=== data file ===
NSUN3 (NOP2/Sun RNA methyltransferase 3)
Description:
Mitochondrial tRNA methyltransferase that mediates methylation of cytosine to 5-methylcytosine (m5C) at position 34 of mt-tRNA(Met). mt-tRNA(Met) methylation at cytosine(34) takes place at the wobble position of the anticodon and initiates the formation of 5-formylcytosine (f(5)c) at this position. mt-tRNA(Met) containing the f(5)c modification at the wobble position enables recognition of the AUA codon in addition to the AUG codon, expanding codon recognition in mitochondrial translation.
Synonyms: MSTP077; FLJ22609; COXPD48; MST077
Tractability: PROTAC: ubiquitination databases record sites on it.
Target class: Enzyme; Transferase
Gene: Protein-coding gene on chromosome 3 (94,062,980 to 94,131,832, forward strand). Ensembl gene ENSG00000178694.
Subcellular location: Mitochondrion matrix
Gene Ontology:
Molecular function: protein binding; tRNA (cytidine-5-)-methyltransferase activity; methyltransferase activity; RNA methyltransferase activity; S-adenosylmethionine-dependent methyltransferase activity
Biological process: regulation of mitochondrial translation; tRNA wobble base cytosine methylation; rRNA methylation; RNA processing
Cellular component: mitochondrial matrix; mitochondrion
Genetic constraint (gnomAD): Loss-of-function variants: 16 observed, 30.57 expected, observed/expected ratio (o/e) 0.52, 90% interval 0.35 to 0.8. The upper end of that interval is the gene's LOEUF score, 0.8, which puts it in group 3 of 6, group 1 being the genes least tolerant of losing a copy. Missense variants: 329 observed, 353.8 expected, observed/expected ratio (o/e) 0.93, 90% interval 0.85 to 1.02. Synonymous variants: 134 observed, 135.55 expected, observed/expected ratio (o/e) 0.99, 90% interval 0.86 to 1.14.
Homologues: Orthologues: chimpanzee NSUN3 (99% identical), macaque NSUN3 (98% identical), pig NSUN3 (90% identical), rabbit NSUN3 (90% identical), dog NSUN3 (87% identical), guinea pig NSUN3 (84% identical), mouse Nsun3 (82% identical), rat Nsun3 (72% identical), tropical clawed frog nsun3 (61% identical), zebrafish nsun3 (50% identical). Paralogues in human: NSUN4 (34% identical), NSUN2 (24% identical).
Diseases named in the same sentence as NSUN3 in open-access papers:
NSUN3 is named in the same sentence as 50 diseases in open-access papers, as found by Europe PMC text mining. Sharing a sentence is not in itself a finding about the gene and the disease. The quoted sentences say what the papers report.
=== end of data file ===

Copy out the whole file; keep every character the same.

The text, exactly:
NSUN3 (NOP2/Sun RNA methyltransferase 3)
Description:
Mitochondrial tRNA methyltransferase that mediates methylation of cytosine to 5-methylcytosine (m5C) at position 34 of mt-tRNA(Met). mt-tRNA(Met) methylation at cytosine(34) takes place at the wobble position of the anticodon and initiates the formation of 5-formylcytosine (f(5)c) at this position. mt-tRNA(Met) containing the f(5)c modification at the wobble position enables recognition of the AUA codon in addition to the AUG codon, expanding codon recognition in mitochondrial translation.
Synonyms: MSTP077; FLJ22609; COXPD48; MST077
Tractability: PROTAC: ubiquitination databases record sites on it.
Target class: Enzyme; Transferase
Gene: Protein-coding gene on chromosome 3 (94,062,980 to 94,131,832, forward strand). Ensembl gene ENSG00000178694.
Subcellular location: Mitochondrion matrix
Gene Ontology:
Molecular function: protein binding; tRNA (cytidine-5-)-methyltransferase activity; methyltransferase activity; RNA methyltransferase activity; S-adenosylmethionine-dependent methyltransferase activity
Biological process: regulation of mitochondrial translation; tRNA wobble base cytosine methylation; rRNA methylation; RNA processing
Cellular component: mitochondrial matrix; mitochondrion
Genetic constraint (gnomAD): Loss-of-function variants: 16 observed, 30.57 expected, observed/expected ratio (o/e) 0.52, 90% interval 0.35 to 0.8. The upper end of that interval is the gene's LOEUF score, 0.8, which puts it in group 3 of 6, group 1 being the genes least tolerant of losing a copy. Missense variants: 329 observed, 353.8 expected, observed/expected ratio (o/e) 0.93, 90% interval 0.85 to 1.02. Synonymous variants: 134 observed, 135.55 expected, observed/expected ratio (o/e) 0.99, 90% interval 0.86 to 1.14.
Homologues: Orthologues: chimpanzee NSUN3 (99% identical), macaque NSUN3 (98% identical), pig NSUN3 (90% identical), rabbit NSUN3 (90% identical), dog NSUN3 (87% identical), guinea pig NSUN3 (84% identical), mouse Nsun3 (82% identical), rat Nsun3 (72% identical), tropical clawed frog nsun3 (61% identical), zebrafish nsun3 (50% identical). Paralogues in human: NSUN4 (34% identical), NSUN2 (24% identical).
Diseases named in the same sentence as NSUN3 in open-access papers:
NSUN3 is named in the same sentence as 50 diseases in open-access papers, as found by Europe PMC text mining. Sharing a sentence is not in itself a finding about the gene and the disease. The quoted sentences say what the papers report.